The Clean Air Initiative for Asian Cities (CAI-Asia) released a study that benchmarks the pedestrian infrastructure of six Indian cities. The publication, “Walkability in Indian Cities,” looks at walkability in Bhubaneshwar, Chennai, Indore, Pune, Rajkot and Surat. The study also contains pedestrian preference interviews from these cities and an assessment of current policies on pedestrians and walking environments, which includes discussions with stakeholders. Finally, the study also compares walkability across other Asian cities.
According to the study:
“Indian cities were built for walking and cycling. However, rapid motorization combined with limited attention to pedestrian facilities has inadvertently resulted in a decrease in the overall mode share for non-motorized transport. Strategies must be incorporated in order for people to reclaim the urban environment overrun by motor vehicles. Policies and investments provide an impetus to transform Indian cities, encourage pedestrianization and allow people to enjoy better mobility and quality of life.”
The study finds that pedestrian facilities are lacking and insufficient in Indian cities, especially within areas where they are the most needed, like areas with a high number of pedestrians and public transport options. A universal concern for all of the cities studied was also the lack of facilities for people with disabilities.
Out of a possible 100 points, the average walkability score of the six Indian cities was a 47, where residential areas received higher ratings and public transport terminals received lower ones. Pedestrian preference interviews revealed that neglecting pedestrian infrastructure can drive city inhabitants to motorization. According to the study, 60 percent of the respondents rated pedestrian facilities in their cities as either “bad” or “worst,” and 62 percent revealed that they would shift to motorized modes of transport if the walking environments in their cities do not improve.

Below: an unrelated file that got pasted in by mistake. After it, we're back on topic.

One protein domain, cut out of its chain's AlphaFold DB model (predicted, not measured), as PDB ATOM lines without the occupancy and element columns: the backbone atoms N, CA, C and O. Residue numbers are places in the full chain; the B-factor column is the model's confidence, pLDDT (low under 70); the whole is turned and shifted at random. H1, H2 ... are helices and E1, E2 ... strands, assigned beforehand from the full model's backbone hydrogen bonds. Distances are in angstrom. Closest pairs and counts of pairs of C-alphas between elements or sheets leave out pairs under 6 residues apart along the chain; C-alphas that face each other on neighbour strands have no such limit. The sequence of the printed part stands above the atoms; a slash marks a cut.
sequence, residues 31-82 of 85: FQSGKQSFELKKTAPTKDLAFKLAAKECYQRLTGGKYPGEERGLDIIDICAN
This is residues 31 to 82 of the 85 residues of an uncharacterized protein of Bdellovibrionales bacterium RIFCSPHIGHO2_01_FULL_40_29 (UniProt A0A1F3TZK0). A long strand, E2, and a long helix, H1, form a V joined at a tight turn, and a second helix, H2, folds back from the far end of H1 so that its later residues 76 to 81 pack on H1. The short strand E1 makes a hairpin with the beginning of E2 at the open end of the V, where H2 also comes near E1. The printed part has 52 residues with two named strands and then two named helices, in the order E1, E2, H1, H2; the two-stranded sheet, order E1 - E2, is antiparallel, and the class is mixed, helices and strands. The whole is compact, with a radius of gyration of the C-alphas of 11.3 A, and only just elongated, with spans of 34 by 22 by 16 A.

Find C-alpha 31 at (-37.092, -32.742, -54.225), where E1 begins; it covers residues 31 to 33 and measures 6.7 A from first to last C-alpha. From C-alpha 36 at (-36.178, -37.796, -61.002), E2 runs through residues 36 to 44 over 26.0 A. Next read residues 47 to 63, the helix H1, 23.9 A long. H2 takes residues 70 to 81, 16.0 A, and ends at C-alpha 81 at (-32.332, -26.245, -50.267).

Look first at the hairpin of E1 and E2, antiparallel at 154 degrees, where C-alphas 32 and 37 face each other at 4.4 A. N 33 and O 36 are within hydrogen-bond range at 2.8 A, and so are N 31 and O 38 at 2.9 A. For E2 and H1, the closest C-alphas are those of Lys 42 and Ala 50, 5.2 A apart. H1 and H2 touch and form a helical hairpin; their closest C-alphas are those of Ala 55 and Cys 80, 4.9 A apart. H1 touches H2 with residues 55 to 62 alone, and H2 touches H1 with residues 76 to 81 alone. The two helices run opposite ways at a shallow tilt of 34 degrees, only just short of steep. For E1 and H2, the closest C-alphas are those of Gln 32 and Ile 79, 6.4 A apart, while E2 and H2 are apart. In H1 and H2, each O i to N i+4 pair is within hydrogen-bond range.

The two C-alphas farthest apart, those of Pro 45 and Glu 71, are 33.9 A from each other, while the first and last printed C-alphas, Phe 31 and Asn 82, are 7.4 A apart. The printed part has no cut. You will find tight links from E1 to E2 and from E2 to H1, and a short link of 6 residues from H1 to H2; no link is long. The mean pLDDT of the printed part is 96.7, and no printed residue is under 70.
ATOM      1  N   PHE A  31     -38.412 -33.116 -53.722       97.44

Out of the six cities, Pune scored the highest with a rating of 54 out of 100. But in comparison to other Asian cities, the scores remain relatively low. Hong Kong, for example scored a 70 out of 100 for walkability.
The assessment of policies and institutions found a general lack of relevant initiatives that cater to the needs of pedestrians. “Because of the neglect, miniscule funds are allocated for pedestrian infrastructure and improperly used,” the report says.
Some suggestions from pedestrian interviewees include simple measures, like allocating clean footpaths without obstructions and reducing vehicular speeds at crossings. To improve walkability, the study provides several recommendations:
- Improving institutional arrangements and creating dedicated institutional support for pedestrians;
- Developing mandatory complete streets design guidelines;
- Setting stringent walkability improvement targets including pedestrian mode share and pedestrian fatality reduction;
- Conducting annual pedestrian benchmarks;
- Integrating walkability to improve city plans;
- Promoting applied research on walkability; and,
- Making allies for improving walkability in India
Pedestrian infrastructure is not only important for road fatalities but also because it would serve a dual purpose in public health. “Improving the pedestrian facilities significantly reduces the shift from non-motorized transportation to two wheelers and cars, thereby minimizing traffic congestion and pollution emission that threatens public health,” the Clean Air Initiative explains.
Read the report here.